Energy gels are an easy-to-digest, fast-acting source of simple sugars that you can suck down on the go. They are designed to be a hybrid between sports drinks and energy bars to provide fuel and a limited amount of electrolytes during intense exercise. However, if your workout or race is under an hour, there is no need to replenish carbohydrates; your muscles can store enough glycogen to keep you going without supplements.
When choosing an energy gel, make sure to read the label. Some forms of sugars, such as fructose, can cause GI problems. Brown rice syrup and honey are more complex and therefore absorb more slowly than sucrose or glucose, this could be good or bad depending on how quickly you need the boost.
Gels typically contain 25g of carbohydrates and 100 calories and can be taken every 30-60 minutes of activity depending on intensity. Be aware that many gels also contain caffeine because caffeine can increase alertness and promote the use of fat for fuel. The amount of added caffeine ranges from 20mg to 100mg (coffee has about 85mg) which is unlikely to cause dehydration.
So what is the benefit? Experts have shown that using an energy source every 30-45 minutes during activity can help delay the onset of fatigue, increase blood sugar levels, and possibly enhance performance. However, that being said, there is no specific advantage of using a gel or chew over a regular sports drink or even sucking on packet of honey or a piece of candy. The end result is the same: sugar gets into your blood stream quickly to supply your muscles with glucose.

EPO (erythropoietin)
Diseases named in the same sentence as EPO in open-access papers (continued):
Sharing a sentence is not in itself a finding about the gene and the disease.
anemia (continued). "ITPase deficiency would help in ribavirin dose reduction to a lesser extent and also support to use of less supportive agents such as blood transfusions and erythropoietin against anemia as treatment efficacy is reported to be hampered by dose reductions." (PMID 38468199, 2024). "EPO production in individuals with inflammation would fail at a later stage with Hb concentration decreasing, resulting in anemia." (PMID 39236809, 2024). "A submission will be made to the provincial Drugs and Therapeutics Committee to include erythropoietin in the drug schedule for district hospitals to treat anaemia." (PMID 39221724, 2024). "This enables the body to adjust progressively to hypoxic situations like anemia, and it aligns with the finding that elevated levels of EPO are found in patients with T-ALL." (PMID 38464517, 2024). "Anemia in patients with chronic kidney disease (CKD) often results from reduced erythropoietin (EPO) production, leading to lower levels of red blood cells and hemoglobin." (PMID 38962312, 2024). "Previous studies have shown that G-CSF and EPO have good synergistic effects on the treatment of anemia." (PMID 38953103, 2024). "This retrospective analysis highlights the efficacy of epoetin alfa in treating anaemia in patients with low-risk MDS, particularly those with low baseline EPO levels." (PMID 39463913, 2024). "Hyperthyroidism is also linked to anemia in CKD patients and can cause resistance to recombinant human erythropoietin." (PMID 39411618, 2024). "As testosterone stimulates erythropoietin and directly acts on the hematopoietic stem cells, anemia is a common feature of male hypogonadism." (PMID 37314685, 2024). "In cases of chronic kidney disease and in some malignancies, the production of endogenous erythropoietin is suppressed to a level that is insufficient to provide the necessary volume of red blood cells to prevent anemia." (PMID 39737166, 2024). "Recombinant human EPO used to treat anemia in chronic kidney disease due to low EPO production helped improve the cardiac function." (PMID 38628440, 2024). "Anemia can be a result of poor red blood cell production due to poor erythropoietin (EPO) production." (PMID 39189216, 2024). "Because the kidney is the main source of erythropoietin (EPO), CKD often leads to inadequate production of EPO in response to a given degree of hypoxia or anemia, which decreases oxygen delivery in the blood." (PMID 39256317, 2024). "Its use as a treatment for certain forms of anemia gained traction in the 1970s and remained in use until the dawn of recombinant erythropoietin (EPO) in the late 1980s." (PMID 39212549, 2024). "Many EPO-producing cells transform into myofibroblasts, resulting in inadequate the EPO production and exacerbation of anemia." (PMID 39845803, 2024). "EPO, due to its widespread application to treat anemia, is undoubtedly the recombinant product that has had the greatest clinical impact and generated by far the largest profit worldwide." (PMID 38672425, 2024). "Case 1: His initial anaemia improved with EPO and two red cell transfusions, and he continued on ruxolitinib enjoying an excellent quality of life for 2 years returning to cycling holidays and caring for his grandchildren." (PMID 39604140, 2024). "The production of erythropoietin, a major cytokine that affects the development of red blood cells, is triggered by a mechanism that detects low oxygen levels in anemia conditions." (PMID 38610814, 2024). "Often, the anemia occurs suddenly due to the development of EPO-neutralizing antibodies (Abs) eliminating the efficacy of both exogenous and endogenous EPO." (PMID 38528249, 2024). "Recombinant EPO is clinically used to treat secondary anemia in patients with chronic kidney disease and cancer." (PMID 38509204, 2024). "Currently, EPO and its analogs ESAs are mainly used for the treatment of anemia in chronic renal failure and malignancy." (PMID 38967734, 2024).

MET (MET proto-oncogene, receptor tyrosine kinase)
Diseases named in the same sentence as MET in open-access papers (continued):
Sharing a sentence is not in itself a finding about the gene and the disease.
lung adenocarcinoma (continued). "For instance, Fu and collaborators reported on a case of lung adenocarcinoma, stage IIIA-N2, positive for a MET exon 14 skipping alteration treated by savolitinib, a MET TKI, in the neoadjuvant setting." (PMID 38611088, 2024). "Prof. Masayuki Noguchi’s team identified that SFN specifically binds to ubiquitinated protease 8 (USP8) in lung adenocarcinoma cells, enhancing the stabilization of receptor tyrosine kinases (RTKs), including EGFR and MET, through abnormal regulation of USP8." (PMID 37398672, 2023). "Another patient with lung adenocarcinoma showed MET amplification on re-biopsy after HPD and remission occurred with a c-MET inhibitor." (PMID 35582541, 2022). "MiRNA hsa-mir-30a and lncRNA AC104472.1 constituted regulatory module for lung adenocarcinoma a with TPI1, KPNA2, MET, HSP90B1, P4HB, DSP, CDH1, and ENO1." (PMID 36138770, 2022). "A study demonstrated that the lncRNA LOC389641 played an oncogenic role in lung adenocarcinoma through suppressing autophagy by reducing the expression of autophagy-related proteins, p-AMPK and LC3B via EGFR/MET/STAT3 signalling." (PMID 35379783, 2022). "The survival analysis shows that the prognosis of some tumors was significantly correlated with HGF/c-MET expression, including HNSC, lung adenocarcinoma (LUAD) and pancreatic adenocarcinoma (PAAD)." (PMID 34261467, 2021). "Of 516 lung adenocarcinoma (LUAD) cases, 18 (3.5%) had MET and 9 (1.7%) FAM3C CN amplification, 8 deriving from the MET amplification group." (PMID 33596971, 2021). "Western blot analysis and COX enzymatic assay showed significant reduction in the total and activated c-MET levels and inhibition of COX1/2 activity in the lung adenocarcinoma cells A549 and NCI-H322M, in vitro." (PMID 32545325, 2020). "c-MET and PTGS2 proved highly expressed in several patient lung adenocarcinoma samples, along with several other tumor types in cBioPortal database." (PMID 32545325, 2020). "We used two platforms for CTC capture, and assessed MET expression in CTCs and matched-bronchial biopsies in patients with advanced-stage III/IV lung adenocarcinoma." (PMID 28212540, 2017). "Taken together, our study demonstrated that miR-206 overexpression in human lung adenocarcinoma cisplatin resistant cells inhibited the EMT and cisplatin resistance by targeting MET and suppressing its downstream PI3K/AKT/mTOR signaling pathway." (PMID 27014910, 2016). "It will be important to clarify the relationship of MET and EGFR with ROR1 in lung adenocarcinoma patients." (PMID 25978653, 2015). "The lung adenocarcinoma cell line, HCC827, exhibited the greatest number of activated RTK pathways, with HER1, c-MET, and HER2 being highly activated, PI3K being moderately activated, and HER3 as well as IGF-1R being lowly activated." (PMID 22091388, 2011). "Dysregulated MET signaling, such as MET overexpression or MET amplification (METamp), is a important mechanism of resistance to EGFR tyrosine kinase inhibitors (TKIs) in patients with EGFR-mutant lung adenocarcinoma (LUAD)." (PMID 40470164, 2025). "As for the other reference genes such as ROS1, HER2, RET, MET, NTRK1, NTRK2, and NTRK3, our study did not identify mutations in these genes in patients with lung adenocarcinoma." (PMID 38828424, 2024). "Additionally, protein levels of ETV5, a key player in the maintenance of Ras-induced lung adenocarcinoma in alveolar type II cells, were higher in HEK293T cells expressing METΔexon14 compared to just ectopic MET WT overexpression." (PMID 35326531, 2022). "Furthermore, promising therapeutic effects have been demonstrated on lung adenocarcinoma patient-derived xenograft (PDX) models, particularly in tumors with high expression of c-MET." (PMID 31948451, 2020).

The bottom line: gels can be a convenient source of energy for triathlons, marathons or ultras but water works fine for anything under an hour. Always try out a new sports gel before you use it in a race, the quantity and timing is individual and some gels can cause GI distress by slowing the absorption of fluid. Also, remember to drink plenty of water. For exercise lasting over an hour, consuming 30-60 gram of carbohydrate every hour will stop you from feeling depleted. If you prefer to stick with a sports drink, look for one with about 14g of carbohydrate per 8oz of fluid and 100-200mg of sodium for electrolyte balance.
So is goo for you? You will have to try it for yourself; some runners hate the taste while others would not race without it. Either way, if you are not taking in some form of carbohydrate throughout your endurance activity, you are not maximizing your performance.